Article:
An inexpensive carbon monoxide detector can make you aware of the gas in your home before it reaches dangerous levels.

Find out more about the signs and symptoms of carbon monoxide poisoning and what to do if you suspect unsafe levels on the Northern Gas Networks website. external link

Effects of long-term exposure to air pollution

Long-term exposure to air pollution reduces life expectancy, mainly due to cardiovascular and respiratory diseases and lung cancer. It is also linked to dementia, cognitive decline, and early life effects. It is estimated that at least 5.7 percent of deaths each year in Leeds can be linked to air pollution.

We monitor air pollution levels at dozens of sites across Leeds, including some of our most polluted locations, to help understand the maximum levels of pollution that residents are exposed to over the long-term.

We publish all our air quality monitoring data every year in our Air Quality Annual Status Report (ASR). You can read the executive summary of the ASR.

Leeds’ air quality meets national standards and is cleaner than many UK cities. However, there are no truly ‘safe’ levels of air pollution to breathe, so the more that we improve air quality and help people to reduce their exposure, the better.

We’re taking action to continue tackling air pollution and protect the health of everyone in Leeds as part of our Air Quality Strategy.

Avoiding exposure to air pollution 

As individuals, we can all minimise our exposure to air pollution every day by following three simple steps:  

  1. Take steps to reduce your own emissions. We can’t be exposed to pollution that isn’t emitted.
  2. Physically avoid the common sources of pollution listed above. Even staying just a few metres away from a pollutant source can make a big difference.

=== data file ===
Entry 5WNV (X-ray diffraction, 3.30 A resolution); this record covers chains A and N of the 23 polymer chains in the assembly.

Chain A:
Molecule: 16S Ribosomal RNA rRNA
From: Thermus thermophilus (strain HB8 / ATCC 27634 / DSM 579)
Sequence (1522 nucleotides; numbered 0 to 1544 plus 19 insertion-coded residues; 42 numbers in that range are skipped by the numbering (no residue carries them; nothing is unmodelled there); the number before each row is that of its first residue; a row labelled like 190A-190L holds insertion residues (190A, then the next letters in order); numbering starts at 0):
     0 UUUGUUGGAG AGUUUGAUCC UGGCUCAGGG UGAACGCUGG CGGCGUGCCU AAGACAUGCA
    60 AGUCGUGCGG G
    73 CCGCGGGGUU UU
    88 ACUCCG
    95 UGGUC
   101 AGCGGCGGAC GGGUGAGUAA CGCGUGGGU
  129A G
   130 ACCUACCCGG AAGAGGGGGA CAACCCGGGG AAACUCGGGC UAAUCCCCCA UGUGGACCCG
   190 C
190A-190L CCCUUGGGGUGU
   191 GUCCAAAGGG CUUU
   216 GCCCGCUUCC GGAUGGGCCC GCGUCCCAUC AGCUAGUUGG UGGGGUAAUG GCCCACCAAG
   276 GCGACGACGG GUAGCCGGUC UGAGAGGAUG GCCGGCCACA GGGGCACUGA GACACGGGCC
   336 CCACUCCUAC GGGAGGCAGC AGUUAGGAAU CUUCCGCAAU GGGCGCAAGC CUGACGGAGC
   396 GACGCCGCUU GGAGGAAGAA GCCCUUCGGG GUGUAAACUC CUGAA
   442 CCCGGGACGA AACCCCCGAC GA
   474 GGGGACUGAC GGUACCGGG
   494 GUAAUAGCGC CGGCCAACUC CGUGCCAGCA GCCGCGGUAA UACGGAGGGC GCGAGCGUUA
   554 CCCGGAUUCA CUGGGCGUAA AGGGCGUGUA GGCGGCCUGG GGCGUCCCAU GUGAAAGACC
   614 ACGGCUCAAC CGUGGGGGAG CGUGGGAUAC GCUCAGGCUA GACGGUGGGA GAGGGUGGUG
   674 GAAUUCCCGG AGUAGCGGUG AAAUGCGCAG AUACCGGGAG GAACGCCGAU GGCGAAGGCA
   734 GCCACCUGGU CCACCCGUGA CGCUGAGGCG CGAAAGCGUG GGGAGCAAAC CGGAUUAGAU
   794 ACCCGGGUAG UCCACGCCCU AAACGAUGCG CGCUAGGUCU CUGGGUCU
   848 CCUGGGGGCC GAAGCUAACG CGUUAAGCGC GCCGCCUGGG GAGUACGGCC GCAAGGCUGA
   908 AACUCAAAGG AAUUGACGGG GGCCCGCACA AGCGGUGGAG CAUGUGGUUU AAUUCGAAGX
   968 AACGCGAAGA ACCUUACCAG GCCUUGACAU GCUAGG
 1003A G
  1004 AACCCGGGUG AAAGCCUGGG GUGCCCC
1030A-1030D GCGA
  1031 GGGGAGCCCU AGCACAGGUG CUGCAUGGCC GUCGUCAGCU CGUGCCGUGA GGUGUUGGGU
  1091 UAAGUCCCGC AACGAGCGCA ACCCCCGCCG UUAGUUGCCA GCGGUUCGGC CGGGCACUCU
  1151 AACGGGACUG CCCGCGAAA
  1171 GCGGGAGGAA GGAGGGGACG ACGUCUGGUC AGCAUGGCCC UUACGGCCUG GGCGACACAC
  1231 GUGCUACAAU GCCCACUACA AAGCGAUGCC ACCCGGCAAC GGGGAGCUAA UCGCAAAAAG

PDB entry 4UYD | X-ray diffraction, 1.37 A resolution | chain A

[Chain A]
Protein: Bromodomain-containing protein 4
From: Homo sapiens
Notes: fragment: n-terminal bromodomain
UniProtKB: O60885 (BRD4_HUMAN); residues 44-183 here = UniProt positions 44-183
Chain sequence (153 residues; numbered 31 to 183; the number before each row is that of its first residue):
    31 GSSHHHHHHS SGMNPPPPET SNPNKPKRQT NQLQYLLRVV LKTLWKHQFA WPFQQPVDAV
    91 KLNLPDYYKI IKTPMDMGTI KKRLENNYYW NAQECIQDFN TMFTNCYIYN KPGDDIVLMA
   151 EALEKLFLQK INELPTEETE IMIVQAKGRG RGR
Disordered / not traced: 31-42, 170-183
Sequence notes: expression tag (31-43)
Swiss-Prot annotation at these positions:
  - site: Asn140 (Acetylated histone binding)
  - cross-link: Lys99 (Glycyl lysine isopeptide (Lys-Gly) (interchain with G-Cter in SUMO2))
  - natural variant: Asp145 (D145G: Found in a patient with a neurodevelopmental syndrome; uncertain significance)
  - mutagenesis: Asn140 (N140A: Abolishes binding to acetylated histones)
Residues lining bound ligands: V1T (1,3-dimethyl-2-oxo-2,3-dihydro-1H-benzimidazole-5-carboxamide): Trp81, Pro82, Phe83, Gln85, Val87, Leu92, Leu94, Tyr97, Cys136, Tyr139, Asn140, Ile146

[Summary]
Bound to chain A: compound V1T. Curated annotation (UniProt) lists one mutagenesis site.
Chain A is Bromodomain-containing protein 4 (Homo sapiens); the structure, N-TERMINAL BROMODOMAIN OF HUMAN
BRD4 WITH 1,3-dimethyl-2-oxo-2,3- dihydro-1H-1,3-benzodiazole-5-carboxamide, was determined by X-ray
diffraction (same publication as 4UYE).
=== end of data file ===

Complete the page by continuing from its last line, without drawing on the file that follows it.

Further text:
3. Let fresh air indoors regularly by opening a window, using trickle vents (if your window has them), or using an extractor fan or air purifier. This is important as it will reduce build-ups of any indoor pollutants as well as excess humidity, which enables mould and mildew to thrive. Fresh air can be especially helpful if it is done at the same time as activities likely to create pollution such as cleaning, cooking, washing, or burning. 

If your house is currently experiencing damp or mould

You should take action to remove it and fix the underlying problem to reduce your exposure to indoor air pollution.  

If you rent your home from the council, you should  request a repair online.  

If you rent your home from another landlord, you should report the problem to them and they should work with you to repair the problem in a reasonable timeframe. Find out how to get help from the council if your landlord fails to do so.  

You can reduce the risk of mould by keeping your home warm. Find advice and information on grants to help make sure you can afford to keep your home warm.  

Clean Air Hub

Find out more about the causes of air pollution and how it impacts our health external link.

The Clean Air Hub has been created by Global Action Plan, with the support of government and corporate partners.